Lorraine Courtney: 'Johnson's neighbours feared for someone's safety - of course they had to call the police'
There is something about domestic rows that makes people freeze. Disturbance within the home, happening in a private space, is a grey area and so we pretend we didn't hear it. For too long, intimate partner abuse has been considered a personal matter we shouldn't get involved in.
In the early hours of Friday morning, a neighbour heard shouting at the flat Boris Johnson shares with Carrie Symonds. The neighbour knocked on the door and when there was no answer, phoned the police. Was the neighbour right to intervene? Lots of people think not.
Today, we are increasingly crammed into cities and often our neighbours' business becomes our own, whether we like it or not. Your neighbours' shouting could be just a regular fight, or it could be something more dangerous: it's hard to tell when you're hearing it through a wall.
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You could knock on the door and ask if everything is OK - to let your neighbours know that you're there and are listening. But what if it's just a normal argument and you're being a busybody? What if you make things worse? You could phone for help but you risk wasting Garda time and embarrassing your neighbours.
I like to believe that if I saw some cause for concern in the street I would take out my phone and call the local Garda station straight away. But when you're home alone, trying to decide whether you should get involved, it's easy to assume someone else is intervening instead.
'The Attitudes to Domestic Abuse in Ireland' (2008) was the first report of its kind carried out here. Commissioned by Cosc, the National Office for the Prevention of Domestic, Sexual and Gender-based Violence, the report found that just 38pc of respondents said they would help a neighbour being subjected to domestic abuse.
Respondents were also asked whether they thought other people who had witnessed domestic abuse would report it to gardaí. Almost three-in-four felt that other people would be unlikely to make a report. The main reasons given for this were the feeling that they should not get involved in other people's business (88pc) and fearing that they might make matters worse (75pc).
Boris Johnson's neighbours have been criticised by some people for calling the police, but when it comes to hearing screaming next door, what is the official advice?
"Each individual case needs to be judged individually, and it's up to the person at risk to identify what is safe for her," says Noeline Blackwell, CEO of the Dublin Rape Crisis Centre.
"In this case, it wasn't possible to speak with the woman, so the neighbours took a precautionary step of ensuring that the authorities were notified because they assessed that the woman could be in danger. Ideally, people will take their lead from the person that seems to be in danger."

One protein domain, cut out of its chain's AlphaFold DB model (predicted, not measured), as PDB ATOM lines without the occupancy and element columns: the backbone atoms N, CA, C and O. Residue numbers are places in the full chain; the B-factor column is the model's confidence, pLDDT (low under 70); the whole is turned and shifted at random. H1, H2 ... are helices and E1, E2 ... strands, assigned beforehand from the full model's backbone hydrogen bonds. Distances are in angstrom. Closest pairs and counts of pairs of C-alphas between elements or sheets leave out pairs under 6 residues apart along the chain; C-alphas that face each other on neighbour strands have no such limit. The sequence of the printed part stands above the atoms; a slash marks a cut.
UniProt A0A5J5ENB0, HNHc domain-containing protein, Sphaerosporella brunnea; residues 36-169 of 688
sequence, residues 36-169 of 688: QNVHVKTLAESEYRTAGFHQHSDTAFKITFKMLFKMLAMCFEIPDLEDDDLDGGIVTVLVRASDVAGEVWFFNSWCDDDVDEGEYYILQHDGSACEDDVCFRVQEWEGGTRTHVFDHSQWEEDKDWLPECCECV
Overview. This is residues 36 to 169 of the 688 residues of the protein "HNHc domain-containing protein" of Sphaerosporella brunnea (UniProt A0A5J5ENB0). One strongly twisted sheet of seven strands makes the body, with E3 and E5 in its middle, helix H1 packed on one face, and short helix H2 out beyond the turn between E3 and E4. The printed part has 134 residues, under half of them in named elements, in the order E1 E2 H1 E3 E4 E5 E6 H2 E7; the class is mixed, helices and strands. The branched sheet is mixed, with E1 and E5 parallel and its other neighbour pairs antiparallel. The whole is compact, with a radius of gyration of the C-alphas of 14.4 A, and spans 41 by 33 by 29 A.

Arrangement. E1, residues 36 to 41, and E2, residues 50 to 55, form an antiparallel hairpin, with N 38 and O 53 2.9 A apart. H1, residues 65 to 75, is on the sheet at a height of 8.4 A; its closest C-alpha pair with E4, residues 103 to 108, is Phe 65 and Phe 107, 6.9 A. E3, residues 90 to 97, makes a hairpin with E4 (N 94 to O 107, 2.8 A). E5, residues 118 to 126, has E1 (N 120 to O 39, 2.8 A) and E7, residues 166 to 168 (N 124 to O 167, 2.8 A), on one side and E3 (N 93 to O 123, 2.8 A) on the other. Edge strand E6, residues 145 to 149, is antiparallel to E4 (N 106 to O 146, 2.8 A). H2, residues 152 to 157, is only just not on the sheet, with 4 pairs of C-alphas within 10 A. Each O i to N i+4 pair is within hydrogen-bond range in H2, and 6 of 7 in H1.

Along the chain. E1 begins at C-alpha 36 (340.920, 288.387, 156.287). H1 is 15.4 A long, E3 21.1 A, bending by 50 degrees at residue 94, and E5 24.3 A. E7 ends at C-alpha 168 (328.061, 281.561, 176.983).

Sarah Benson, director of Women's Aid, says that if someone has concerns for the safety of another person, they should contact the authorities.
"What we should be asking ourselves is what is the cost of doing something? And what is the potential cost of doing nothing?" she says.
"You could be saving a life or saving somebody from serious harm or injury. Just because violence is happening next door doesn't mean that we don't have a social responsibility as a community."
A very worrying detail in the Boris Johnson story is that the police denied an incident had happened until being told the 'Guardian' newspaper had the case number. Our country still fails victims of domestic violence and intimate partner violence too, not just in the way people excuse men, but in a failure to confront the fact that domestic violence is as common a fixture in the average Irish home as the hotpress.
Safe Ireland's research 'The Lawlessness of the Home' (2015) showed that the different layers of the justice system, from gardaí to judges, failed to give the majority of women the time and attention necessary to properly analyse her specific case.
It told us that women were not taken seriously and that their allegations were not fully investigated.
The Garda Inspectorate Report in 2014 told us that some gardaí referred to domestic violence calls as problematic, time-consuming and a waste of resources. Most worryingly, it told us that the law is often applied differently.
Benson says there have been positive developments with the Garda Domestic Abuse Intervention Policy 2017 and the roll-out of special divisional units aimed at investigating specialised crime types, including sexual crime, child abuse and domestic abuse.
"Women's Aid has been providing training for An Garda Síochána and we are seeing good responses. We hope that with these new units we'll have a higher level of awareness of the dynamics of domestic violence," she says.
We all need to show more compassion and concern for the people who live around us, even if our location is the only thing we have in common.
Sometimes your neighbour really needs your help. If you overhear a fight, reporting it is always better than letting it go.
Women's Aid's 24hr National Freephone Helpline is 1800 341 900 and the Dublin Rape Crisis Centre's National 24hr Helpline is 1800 778888